Ruth Nalmakarra (b.1954. Liyagawumirr Garrawurra. lives and works: Yurrwi/Milingimbi, NT) 

Ruth Nalmakarra is an artist with Milingimbi Art and Culture centre and is a strong community leader passionate about education and the sharing of knowledge. She has been weaving since she was a young girl and was taught painting by her family at Ngarra (cleansing) ceremony time during which Liyagawumirr/Garrawurra clan designs are used as body paint. The colour palette and geometric designs of Nalmakarra’s weaving and painting are informed by these clan designs. She has worked as a teacher at Milingimbi Central School and at Langarra outstation for many years before working at Milingimbi art centre as assistant manager (2005–2009) and has held board position with Association of Northern, Kimberley and Arnhem Aboriginal Artists (ANKA). Nalmakarra holds strong knowledge in identifying family and clan connections in cultural material and has worked extensively with national and international museums and collections. Recent group exhibitions include: Earth Matters at Form Gallery and she has shown with Milingimbi Art and Culture centre at Darwin Aboriginal Art Fair. Her work is held in the collections of the National Gallery of Victoria and Museum Victoria, among others.

Susan Balbunga (b.1953. Wurra Wurra. lives and works: Yurrwi/Milingimbi, NT)

Susan Balbunga is an artist and cultural teacher working strongly in fibre mediums at Milingimbi Art and Culture centre. Growing up in the bush with her parents and extended family, she learnt from her father how to harvest, prepare, and paint hollow logs and barks. She brings this knowledge into her fibre practice, where she experiments playfully with forms, techniques, and the use of natural materials. Her work has been shown in group exhibitions The Gapu ga rangithirri ga ngurruthirri (the water is coming up, the water is going away) Woolloongabba Art Gallery (2017); and The Yiribana Gallery (a selection of works from the Aboriginal and Torres Strait Islander collection in Art Gallery of New South Wales). Her work is held in collection of National Museum of Australia, Art Gallery of New South Wales, and in private collections.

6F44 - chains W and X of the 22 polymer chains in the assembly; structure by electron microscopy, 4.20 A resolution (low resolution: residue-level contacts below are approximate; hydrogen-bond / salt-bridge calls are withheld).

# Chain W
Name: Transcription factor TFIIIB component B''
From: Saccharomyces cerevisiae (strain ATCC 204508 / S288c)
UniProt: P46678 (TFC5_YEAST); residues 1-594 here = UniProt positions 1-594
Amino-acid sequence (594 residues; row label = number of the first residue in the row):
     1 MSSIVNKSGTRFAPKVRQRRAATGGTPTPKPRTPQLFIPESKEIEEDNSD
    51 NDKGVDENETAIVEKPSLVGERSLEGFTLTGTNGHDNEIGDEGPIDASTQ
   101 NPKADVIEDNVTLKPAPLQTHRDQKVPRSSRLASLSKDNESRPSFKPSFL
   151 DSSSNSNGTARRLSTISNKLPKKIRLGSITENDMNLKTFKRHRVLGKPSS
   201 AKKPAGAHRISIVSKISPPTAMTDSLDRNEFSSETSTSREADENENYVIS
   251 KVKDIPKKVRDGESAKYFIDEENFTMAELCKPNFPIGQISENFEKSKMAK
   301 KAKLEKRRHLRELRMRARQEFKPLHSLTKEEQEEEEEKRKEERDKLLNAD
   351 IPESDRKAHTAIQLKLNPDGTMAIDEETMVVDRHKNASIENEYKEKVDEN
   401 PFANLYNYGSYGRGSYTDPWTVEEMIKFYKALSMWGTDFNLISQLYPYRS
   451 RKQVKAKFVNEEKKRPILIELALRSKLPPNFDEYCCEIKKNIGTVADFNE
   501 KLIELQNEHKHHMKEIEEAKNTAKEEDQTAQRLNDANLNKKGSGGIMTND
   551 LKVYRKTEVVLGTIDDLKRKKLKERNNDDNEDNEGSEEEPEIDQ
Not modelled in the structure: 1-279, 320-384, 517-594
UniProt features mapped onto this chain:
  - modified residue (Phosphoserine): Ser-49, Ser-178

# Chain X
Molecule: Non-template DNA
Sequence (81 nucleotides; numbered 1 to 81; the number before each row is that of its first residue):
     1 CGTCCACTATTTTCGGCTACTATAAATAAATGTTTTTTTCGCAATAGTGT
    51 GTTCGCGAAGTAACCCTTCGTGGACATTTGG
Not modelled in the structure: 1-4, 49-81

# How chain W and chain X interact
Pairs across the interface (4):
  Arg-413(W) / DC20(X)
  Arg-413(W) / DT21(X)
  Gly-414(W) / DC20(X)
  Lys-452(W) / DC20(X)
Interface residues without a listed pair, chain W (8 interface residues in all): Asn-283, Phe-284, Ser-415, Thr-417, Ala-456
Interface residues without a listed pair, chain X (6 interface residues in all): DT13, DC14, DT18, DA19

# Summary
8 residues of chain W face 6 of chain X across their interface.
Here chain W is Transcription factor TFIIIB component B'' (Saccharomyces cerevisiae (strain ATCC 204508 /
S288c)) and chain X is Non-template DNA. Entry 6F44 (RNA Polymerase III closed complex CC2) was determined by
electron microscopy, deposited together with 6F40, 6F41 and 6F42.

Acknowlegements: Long water has been assisted by the Australian Government through the Australia Council, its arts funding and advisory body, the Australian Government’s Visions of Australia program, and String Harvest. Long water is generously supported by IMA Trailblazers.